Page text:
She does not look like someone who will be starting chemotherapy the next day—but she will be. The day after that, she plans to be back at the studio training her regular clients. “Maybe I can’t do my workout, but nobody says I can’t sit there and say, ‘Ten more—let’s go!’” she reasons.
Trifunovich, 51, was one of Uplift’s original trainers and is the creator of its “Fit and Fierce after 50" program. She was diagnosed with breast cancer in July, had a mastectomy in August, and will be getting a mild form of chemo for the next six months.
There are plenty of research-backed lifestyle factors that can help modify risk, but nothing's guaranteed—even for those who dedicate their lives to wellness.
She uses the word “lucky” constantly to describe her experience with the disease so far, in terms of the treatable characteristics of her particular cancer and especially the resources and support she’s had. That’s one reason Uplift is donating proceeds from its October “We Fight Sweaty Challenge” to the Breast Treatment Task Force, an organization that helps low-income women access screening and treatment.
She's lucky, yes, but her story also points to the unsparing, unpredictable nature of breast cancer. Maybe you have a BRCA gene mutation and never get it; maybe you exercise and eat broccoli every day and do. There are plenty of research-backed lifestyle factors that can help modify risk, but nothing's guaranteed—even for those who dedicate their lives to wellness.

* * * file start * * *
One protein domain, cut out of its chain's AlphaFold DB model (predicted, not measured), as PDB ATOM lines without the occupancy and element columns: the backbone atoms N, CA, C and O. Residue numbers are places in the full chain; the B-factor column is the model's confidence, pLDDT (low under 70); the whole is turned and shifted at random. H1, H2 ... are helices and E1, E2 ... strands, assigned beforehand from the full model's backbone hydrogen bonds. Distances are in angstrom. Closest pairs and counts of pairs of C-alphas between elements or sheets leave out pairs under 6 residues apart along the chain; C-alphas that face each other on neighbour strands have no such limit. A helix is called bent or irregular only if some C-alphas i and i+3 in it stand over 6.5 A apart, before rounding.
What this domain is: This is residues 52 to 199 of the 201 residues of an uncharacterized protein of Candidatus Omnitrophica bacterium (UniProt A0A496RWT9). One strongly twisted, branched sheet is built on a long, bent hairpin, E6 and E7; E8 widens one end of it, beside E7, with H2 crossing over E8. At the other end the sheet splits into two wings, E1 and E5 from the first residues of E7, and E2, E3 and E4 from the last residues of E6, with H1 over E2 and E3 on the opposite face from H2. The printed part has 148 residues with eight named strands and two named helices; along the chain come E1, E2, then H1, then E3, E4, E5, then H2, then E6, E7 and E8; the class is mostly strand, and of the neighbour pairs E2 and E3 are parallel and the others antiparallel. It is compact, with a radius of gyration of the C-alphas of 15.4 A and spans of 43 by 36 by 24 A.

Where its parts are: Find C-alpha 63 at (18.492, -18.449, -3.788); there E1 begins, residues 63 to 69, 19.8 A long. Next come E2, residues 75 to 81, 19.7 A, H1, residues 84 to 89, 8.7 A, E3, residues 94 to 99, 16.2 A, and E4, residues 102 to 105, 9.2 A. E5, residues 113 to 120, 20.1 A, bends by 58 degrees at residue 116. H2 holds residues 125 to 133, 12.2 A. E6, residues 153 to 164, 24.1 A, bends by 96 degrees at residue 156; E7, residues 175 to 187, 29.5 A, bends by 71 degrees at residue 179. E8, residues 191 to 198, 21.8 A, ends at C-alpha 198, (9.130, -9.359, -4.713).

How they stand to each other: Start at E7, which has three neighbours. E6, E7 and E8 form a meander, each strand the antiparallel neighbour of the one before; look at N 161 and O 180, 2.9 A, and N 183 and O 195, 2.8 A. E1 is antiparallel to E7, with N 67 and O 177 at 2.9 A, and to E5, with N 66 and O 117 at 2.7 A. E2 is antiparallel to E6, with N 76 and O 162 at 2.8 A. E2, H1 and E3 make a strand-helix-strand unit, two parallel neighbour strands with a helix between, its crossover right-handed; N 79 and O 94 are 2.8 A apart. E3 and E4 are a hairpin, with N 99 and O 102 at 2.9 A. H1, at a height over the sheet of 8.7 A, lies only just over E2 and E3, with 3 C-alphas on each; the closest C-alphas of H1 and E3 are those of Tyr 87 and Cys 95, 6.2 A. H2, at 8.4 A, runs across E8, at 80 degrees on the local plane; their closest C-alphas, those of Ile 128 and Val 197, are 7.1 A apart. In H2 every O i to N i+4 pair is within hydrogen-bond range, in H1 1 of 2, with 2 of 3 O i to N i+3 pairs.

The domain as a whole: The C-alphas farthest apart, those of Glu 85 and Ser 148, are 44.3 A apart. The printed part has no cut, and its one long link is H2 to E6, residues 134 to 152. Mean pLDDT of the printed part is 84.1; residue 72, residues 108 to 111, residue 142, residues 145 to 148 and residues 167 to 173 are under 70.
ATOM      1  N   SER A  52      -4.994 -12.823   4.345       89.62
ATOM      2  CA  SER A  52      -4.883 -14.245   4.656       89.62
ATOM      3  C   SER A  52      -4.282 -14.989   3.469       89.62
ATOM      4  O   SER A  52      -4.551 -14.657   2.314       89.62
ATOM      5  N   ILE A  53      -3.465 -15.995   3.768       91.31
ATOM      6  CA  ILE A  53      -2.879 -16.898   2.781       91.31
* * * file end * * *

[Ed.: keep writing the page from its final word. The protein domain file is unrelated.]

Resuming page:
I sat down with Trifunovich and asked her to share her story (which is edited and condensed), in case it may inspire others who are faced with a similar challenge.
When I was 27 years old, my mother died of inflammatory breast cancer, which is a very, very rare form of breast cancer. It’s really aggressive, and she died within a year, so I had this horrible experience. I was pregnant at the same time. I gave birth to my son just a couple of days before she died. It was really a very emotionally loaded time in my life. Then, only a year after she died, I found a lump in my breast. I had a one-year-old baby. I was terrified. But it was benign, it was something called a fibroadenoma. Then I had another one of those in my late 30s. Some women are just prone to them.
So, when I was in my 40s, you would think based on all of these things that I would be diligent about getting breast screenings. This is a part of my story that’s really hard to say, but I was not diligent enough. I didn’t go every year. I had my last mammogram probably about five years ago, which is bad. I was lucky because this spring I felt something, a lump in my right breast.